Madam Chair, I wish to thank the Representative on Freedom of the Media (RFoM), Ms Teresa Ribeiro, for her report. Teresa – many thanks for the helpful and clear description of the trends in the OSCE region and, by extension, the challenges you face in helping participating States protect and promote media freedom. As mentioned in your remarks today, you are here to support us as participating States to meet our OSCE principles and commitments.

Media freedom and ensuring the safety of journalists remains a priority for the UK. Media freedom is a cornerstone of democracy – essential for holding governments to account. We believe that people must be able to discuss and debate issues freely, to challenge their governments, and to make informed decisions, supported by access to information provided by a strong, robust and independent media.

The UK welcomes your transparency in describing the manner in which you will work to deliver against your mandate. We agree with your emphasis on a sustained, focussed and tailored approach, with public interventions on individual cases where required, but without losing sight of your overall objective on concrete progress on media freedom across the OSCE region.

As you recognise in your report, different cases have different backgrounds and demand different responses. We share your concern about the shrinking space for media in Belarus and also underline your concerns on Russia on the labelling of foreign agents, on judicial abuse and legal harassment, and the abuse faced by journalists during public gatherings in support of Navalny.

Many of those and other concerns in the report are shared by the UK. We understand why you describe the current media landscape in the OSCE region as “bleak”, with a shrinking space for media freedom. The safety of journalists, both online and offline, remains a real concern, with the online safety of female journalists a particular concern. We are grateful for the work done already in creating the Safety of Female Journalists Online Resource Guide, and commend the Guide’s recent publication in Serbian and Russian languages.

We also agree that disinformation is a problem, and merits increased attention. Given the public harm that can be caused by disinformation, it is important that we fully understand the challenges around tackling malign foreign interference, safeguarding our elections, responding to disinformation and information manipulation and engaging with social media platforms.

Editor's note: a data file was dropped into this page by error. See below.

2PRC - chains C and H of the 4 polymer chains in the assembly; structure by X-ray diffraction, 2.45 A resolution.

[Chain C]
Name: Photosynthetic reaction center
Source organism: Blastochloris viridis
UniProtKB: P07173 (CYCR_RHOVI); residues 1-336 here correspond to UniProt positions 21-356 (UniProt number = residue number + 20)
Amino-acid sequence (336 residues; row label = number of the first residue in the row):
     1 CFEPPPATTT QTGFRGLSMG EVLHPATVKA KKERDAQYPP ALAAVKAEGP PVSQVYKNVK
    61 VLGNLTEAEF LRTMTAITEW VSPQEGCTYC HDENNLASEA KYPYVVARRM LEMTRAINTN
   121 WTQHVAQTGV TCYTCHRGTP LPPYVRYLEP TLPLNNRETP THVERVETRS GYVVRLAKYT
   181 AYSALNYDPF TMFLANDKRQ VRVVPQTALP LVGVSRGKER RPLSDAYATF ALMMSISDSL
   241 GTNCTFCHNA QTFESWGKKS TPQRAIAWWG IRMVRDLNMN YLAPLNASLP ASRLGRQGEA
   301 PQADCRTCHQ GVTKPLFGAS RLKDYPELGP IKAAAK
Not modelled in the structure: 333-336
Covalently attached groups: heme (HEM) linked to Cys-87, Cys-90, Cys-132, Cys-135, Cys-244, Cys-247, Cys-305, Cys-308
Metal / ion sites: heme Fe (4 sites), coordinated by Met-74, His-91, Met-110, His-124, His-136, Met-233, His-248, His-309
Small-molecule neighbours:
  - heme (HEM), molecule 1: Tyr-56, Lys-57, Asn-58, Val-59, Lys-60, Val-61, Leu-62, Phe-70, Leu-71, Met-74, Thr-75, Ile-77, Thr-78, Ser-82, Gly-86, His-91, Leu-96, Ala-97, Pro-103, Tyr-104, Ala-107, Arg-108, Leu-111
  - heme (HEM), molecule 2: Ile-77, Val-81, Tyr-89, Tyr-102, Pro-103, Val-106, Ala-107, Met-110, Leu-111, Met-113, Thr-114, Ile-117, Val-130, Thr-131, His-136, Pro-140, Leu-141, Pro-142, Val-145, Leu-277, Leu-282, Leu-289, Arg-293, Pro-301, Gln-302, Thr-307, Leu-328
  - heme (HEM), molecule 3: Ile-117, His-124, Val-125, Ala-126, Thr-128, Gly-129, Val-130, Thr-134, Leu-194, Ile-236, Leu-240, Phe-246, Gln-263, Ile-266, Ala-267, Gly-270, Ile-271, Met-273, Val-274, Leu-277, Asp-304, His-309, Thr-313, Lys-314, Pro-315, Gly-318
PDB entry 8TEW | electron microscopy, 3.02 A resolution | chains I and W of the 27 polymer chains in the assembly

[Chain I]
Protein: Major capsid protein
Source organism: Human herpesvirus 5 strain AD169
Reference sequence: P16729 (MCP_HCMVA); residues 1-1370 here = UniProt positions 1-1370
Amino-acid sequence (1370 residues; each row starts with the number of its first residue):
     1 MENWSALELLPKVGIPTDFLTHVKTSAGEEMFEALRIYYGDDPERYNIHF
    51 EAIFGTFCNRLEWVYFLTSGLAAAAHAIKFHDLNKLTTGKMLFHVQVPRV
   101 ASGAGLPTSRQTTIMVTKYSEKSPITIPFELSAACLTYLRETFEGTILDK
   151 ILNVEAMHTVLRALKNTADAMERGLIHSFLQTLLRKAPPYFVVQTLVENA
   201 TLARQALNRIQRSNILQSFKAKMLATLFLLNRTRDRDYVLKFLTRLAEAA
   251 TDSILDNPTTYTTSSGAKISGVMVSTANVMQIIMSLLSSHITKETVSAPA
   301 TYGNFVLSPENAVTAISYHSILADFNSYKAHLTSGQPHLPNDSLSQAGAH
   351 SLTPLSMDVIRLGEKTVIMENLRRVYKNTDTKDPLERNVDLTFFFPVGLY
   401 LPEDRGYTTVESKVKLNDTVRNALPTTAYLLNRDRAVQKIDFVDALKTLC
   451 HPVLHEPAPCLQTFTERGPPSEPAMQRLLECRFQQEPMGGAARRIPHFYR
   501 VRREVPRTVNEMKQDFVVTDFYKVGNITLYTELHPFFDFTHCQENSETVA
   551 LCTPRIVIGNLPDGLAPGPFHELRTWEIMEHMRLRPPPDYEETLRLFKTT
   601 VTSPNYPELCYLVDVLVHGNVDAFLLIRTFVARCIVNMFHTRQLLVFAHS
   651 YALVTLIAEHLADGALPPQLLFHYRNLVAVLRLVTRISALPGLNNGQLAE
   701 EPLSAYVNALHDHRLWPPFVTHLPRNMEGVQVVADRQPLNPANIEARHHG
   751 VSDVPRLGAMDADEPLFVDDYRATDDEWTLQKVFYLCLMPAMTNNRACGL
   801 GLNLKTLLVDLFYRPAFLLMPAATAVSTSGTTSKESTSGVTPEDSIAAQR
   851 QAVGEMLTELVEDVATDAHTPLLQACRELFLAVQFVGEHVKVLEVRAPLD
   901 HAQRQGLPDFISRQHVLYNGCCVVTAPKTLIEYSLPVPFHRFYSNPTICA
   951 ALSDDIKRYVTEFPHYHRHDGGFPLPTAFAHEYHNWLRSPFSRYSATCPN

Madam Chair, we have all freely signed up to a series of OSCE commitments on media freedom and freedom of expression. It is important that every participating State offers the direct, open and productive contacts that the RFoM requires. The Representative’s future success will depend on the actions and reactions of us participating States.

As we said in our statement last week to commemorate World Press Freedom Day, whilst the UK is determined to protect and promote media freedom globally, we also recognize there are areas for improving our domestic media environment – which we are committed to doing.

We appreciate that any open and genuine dialogue will include challenging discussions on difficult subjects, such as the tragic killing of Lyra McKee. Where appropriate, we aim to share examples of best practice and lessons learned – including at next week’s Stockholm Media Freedom Conference, where we will share our National Action Plan on Safety of Journalists.

Madam Chair, the RFOM is a critical institution for the OSCE region. It is important its mandate is implemented in an impartial, independent and objective manner. We thank you, Teresa, for your efforts since assuming your mandate and offer you, and your staff, full support in the months ahead.

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    OSCE Representative on Freedom of the Media: UK response

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